The expansion and development of the nonprofit sector worldwide in the 1980s and 1990s did not bypass Israel, and, as in other countries, sparked an interest for study to uncover its characteristics and major features.
The Israeli population—both Jewish and Arab—has a rich tradition of voluntaristic activity on the individual as well as on the collective (organizational) levels, mostly in the communal context. The modern welfare state created new opportunities and new challenges for such activity within the broad framework of the nonprofit sector.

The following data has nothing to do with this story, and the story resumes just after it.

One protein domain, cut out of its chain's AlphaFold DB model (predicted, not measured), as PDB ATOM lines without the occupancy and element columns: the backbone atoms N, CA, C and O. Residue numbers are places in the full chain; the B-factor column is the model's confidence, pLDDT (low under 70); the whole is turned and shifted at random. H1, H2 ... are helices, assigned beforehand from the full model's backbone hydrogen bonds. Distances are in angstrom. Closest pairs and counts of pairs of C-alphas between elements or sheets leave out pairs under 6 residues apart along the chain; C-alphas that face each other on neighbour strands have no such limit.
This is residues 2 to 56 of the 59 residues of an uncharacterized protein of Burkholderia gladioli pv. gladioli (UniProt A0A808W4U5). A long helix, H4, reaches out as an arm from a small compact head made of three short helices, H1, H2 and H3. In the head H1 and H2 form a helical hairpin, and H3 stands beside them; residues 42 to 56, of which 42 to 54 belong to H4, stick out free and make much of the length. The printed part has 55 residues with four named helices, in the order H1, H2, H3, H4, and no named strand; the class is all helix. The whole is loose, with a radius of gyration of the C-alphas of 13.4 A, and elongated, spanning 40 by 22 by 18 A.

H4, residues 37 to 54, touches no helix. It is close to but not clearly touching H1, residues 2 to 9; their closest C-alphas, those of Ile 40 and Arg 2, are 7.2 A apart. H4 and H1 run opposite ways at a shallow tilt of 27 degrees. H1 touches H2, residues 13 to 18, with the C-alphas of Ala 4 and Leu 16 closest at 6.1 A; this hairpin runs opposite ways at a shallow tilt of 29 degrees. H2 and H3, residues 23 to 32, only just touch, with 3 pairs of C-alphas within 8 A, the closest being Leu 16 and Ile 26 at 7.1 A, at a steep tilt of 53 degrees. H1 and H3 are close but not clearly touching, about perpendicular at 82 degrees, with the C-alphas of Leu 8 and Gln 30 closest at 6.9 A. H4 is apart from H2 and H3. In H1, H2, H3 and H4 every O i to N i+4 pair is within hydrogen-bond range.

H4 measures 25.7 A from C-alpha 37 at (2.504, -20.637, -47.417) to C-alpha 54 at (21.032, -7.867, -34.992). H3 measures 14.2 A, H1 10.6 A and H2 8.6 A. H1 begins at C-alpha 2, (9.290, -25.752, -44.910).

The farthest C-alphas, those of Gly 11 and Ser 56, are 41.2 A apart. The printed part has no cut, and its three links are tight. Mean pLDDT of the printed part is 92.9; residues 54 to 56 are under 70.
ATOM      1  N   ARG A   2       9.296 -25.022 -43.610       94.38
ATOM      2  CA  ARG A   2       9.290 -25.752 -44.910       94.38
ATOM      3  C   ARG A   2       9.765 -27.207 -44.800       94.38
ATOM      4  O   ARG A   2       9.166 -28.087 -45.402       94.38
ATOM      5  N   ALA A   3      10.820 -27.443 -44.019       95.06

This article aims to review the development of the nonprofit sector in Israel and analyze it within existing nonprofit theories. It takes a historical perspective in looking at its evolution, in light of political, social, ideological, and economic changes in the world and in the country. It discusses the development of policy and government involvement on the one hand and the unique features of Israeli philanthropy, both Jewish and Arab, on the other. It analyzes Israel’s civil society and social movements, as well as social entrepreneurship and their expression in the Third Sector. The article also covers the development of research and education on the Third Sector; it includes a review of research centers, databases, journals, and specific programs that were developed by Israeli universities. Finally, this article summarizes the characteristics of the nonprofit sector in Israel.